- ItemChild participatory research methods: attempts to go ‘deeper’(Sage Publications, 2016-05-17) Horgan, Deirdre; Irish Research Council for the Humanities and Social Sciences; University College CorkAlong with the growth of child participatory research an increased focus on its complexity, specifically unaddressed power inequities in the research relationship and unreflexive use of methods, has developed. This article discusses a participatory research project with children in Ireland and reflects on attempts to achieve deeper participation through the use of children and youth advisory groups, mixed visual and discursive group methods. It argues that overly paternalistic frameworks adopted by ethical review bodies can hamper participatory research with children.
- ItemChildhood trauma in mind: Integrating trauma-informed care in ECEC(OMEP Ireland, 2020) Lotty, Maria; Clerkin, Frances; Murphy, Vanessa; Butler, Judith E.Early childhood experience of trauma is highly prevalent and has far-reaching consequences. Young children are particularly vulnerable to experiencing trauma and children who enter foster care often have complex trauma related difficulties. In Ireland, many young children enter foster care each year and services to support their recovery are chronically under resourced. Early Childhood Education and Care Professionals are located in a unique position to provide children with crucial supports that may aid children’s recovery and healing from trauma. This paper describes the impact of childhood trauma and how this may impact Early Childhood Education and Care (ECEC). Then, it describes trauma-informed care, an approach that may support children’s recovery from trauma and how it could be integrated into ECEC practices in the Irish context. The paper concludes that there is a need for trauma-informed care professional development for Early Childhood Professionals to support this. It is also recognising that the current research base to support this intervention is limited and thus, the need for more research is warranted.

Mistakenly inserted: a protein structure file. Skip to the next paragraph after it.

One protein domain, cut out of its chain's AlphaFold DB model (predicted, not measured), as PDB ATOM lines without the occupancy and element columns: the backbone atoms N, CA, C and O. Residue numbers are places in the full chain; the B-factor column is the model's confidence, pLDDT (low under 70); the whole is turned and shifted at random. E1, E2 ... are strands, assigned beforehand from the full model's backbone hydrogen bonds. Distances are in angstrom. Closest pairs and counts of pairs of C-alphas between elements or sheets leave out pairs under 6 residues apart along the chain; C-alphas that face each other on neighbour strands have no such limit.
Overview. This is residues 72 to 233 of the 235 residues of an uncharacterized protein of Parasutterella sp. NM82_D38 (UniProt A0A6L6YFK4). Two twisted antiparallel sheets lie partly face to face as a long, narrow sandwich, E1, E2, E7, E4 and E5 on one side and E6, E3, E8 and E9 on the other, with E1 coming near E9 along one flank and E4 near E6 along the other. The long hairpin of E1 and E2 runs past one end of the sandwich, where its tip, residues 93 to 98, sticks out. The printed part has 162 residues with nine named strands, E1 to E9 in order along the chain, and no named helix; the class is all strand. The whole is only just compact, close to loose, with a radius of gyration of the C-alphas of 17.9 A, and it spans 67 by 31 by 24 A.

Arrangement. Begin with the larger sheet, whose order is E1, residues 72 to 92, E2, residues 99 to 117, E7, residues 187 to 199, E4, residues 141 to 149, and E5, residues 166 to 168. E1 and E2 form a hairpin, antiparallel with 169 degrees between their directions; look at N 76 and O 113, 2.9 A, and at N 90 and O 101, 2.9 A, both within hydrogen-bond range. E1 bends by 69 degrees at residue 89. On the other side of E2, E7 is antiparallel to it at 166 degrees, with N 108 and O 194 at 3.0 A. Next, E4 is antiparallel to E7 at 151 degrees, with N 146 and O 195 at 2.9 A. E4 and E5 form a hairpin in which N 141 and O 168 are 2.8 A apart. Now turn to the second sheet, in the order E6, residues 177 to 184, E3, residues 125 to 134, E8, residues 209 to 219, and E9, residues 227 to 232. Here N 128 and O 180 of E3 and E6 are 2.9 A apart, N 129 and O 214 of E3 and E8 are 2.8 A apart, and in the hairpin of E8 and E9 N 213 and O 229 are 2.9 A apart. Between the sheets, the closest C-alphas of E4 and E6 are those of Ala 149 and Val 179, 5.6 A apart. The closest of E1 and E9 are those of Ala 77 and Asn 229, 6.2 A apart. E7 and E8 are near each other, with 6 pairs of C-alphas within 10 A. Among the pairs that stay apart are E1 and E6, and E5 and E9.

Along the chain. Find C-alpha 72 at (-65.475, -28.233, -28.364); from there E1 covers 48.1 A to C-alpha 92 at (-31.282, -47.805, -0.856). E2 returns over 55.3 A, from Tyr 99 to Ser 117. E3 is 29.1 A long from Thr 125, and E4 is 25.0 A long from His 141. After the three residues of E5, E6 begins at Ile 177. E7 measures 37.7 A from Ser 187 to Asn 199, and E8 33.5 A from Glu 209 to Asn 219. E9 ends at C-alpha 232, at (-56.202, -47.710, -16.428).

- ItemChildren in immediate danger: emergency removals in Finnish and Irish child protection(John Wiley & Sons, Inc., 2018-12-11) Lamponen, Tuuli; Pösö, Tarja; Burns, KennethThis paper presents a qualitative analysis of front‐line practices regarding emergency removals in Finnish and Irish child protection. It examines how the responses to children's immediate danger are framed by legislation and how front‐line practitioners assess the child's situation and make emergency placement decisions. The data consist of interviews with 16 Irish and 33 Finnish social workers. These child welfare protection systems respond differently to a task that appears to be similar. The Irish team‐based practice rests on the social workers' shared assessment of the child's needs, and the formal decision is made by the courts (or police officers at night‐time); and the Finnish practice involves only one single social worker who makes both the assessment and the removal decision. The Irish system is tightly time regulated, whereas the Finnish system provides a more flexible time frame. Both approaches put a lot of stress on social workers' practice, which also includes creative workarounds (e.g., “planned emergency removals” in Finland). Future research will need to explore these features from the point of view of a child's right to protection.